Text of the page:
Using these new estimates of the effect of police and crime along with estimates of the social cost of crime they conclude (as I have argued before) that U.S. cities are substantially under-policed.

Crime Imprisons and Kills: http://marginalrevolution.com/marginalrevolution/2018/01/crime-imprisons-kills.html
…The everyday lived experience of urban poverty has also been transformed. Analyzing rates of violent victimization over time, I found that the poorest Americans today are victimized at about the same rate as the richest Americans were at the start of the 1990s. That means that a poor, unemployed city resident walking the streets of an average city today has about the same chance of being robbed, beaten up, stabbed or shot as a well-off urbanite in 1993. Living in poverty used to mean living with the constant threat of violence. In most of the country, that is no longer true.

Do parole abolition and Truth-in-Sentencing deter violent crimes in Virginia?: http://link.springer.com.sci-hub.tw/article/10.1007/s00181-017-1332-4

Death penalty: https://offsettingbehaviour.blogspot.com/2011/09/death-penalty.html
And so I revise: the death penalty is wrong, and it also likely has little measurable deterrent effect. There may still be a deterrent effect; we just can't show one given available data.

The effects of DNA databases on the deterrence and detection of offenders: http://jenniferdoleac.com/wp-content/uploads/2015/03/DNA_Denmark.pdf
We exploit a large expansion of Denmark’s DNA database in 2005 to measure the effect of DNA registration on criminal behavior. Using a regression discontinuity strategy, we find that DNA registration reduces recidivism by 43%. Using rich data on the timing of subsequent charges to separate the deterrence and detection effects of DNA databases, we also find that DNA registration increases the probability that repeat offenders get caught, by 4%. We estimate an elasticity of criminal behavior with respect to the probability of detection to be -1.7. We also find suggestive evidence that DNA profiling changes non-criminal behavior: offenders added to the DNA database are more likely to get married, remain in a stable relationship, and live with their children.

Short- and long-term effects of imprisonment on future felony convictions and prison admissions: http://www.pnas.org/content/early/2017/09/26/1701544114.short
Prison isn't criminogenic—offenders have higher rates of re-incarceration because of technical parole violations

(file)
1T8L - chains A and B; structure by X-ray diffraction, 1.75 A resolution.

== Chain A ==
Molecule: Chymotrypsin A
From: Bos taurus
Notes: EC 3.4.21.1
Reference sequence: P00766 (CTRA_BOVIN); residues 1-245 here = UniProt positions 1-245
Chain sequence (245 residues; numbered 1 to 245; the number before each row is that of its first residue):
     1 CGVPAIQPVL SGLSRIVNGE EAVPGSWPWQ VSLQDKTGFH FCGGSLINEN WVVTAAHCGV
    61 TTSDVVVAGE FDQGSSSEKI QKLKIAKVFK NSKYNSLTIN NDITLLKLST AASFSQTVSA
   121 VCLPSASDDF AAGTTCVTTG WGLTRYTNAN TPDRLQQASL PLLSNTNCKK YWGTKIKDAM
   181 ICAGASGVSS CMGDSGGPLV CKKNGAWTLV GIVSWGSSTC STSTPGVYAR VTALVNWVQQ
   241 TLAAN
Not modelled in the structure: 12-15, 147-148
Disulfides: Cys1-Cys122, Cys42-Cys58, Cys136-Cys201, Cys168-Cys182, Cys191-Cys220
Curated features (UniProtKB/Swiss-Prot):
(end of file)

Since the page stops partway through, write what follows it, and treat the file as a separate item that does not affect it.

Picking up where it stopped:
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january 2017 by nhaliday
The Future of Genetic Enhancement is Not in the West | Quillette

If it becomes possible to safely genetically increase babies’ IQ, it will become inevitable: https://www.washingtonpost.com/news/volokh-conspiracy/wp/2015/07/14/if-it-becomes-possible-to-safely-genetically-increase-babies-iq-it-will-become-inevitable/

Baby Genome Sequencing for Sale in China: https://www.technologyreview.com/s/608086/baby-genome-sequencing-for-sale-in-china/
Chinese parents can now decode the genomes of their healthy newborns, revealing disease risks as well as the likelihood of physical traits like male-pattern baldness.

China launches massive genome research initiative: https://news.cgtn.com/news/7767544e34637a6333566d54/share_p.html

research ethics:
First results of CRISPR gene editing of normal embryos released: https://www.newscientist.com/article/2123973-first-results-of-crispr-gene-editing-of-normal-embryos-released/
caveats: https://ipscell.com/2017/08/4-reasons-mitalipov-paper-doesnt-herald-safe-crispr-human-genetic-modification/

So this title is a bit misleading; something like, "cells edited with CRISPR injected into a person for the first time" would be better. While CRISPR is promising for topological treatments, that's not what happened here.
China sprints ahead in CRISPR therapy race: http://science.sciencemag.org/content/358/6359/20
China, Unhampered by Rules, Races Ahead in Gene-Editing Trials: https://www.wsj.com/articles/china-unhampered-by-rules-races-ahead-in-gene-editing-trials-1516562360
U.S. scientists helped devise the Crispr biotechnology tool. First to test it in humans are Chinese doctors



lol: http://www.theonion.com/infographic/pros-and-cons-gene-editing-56740

Japan set to allow gene editing in human embryos [ed.: (for research)]: https://www.nature.com/articles/d41586-018-06847-7
Draft guidelines permit gene-editing tools for research into early human development.
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august 2016 by nhaliday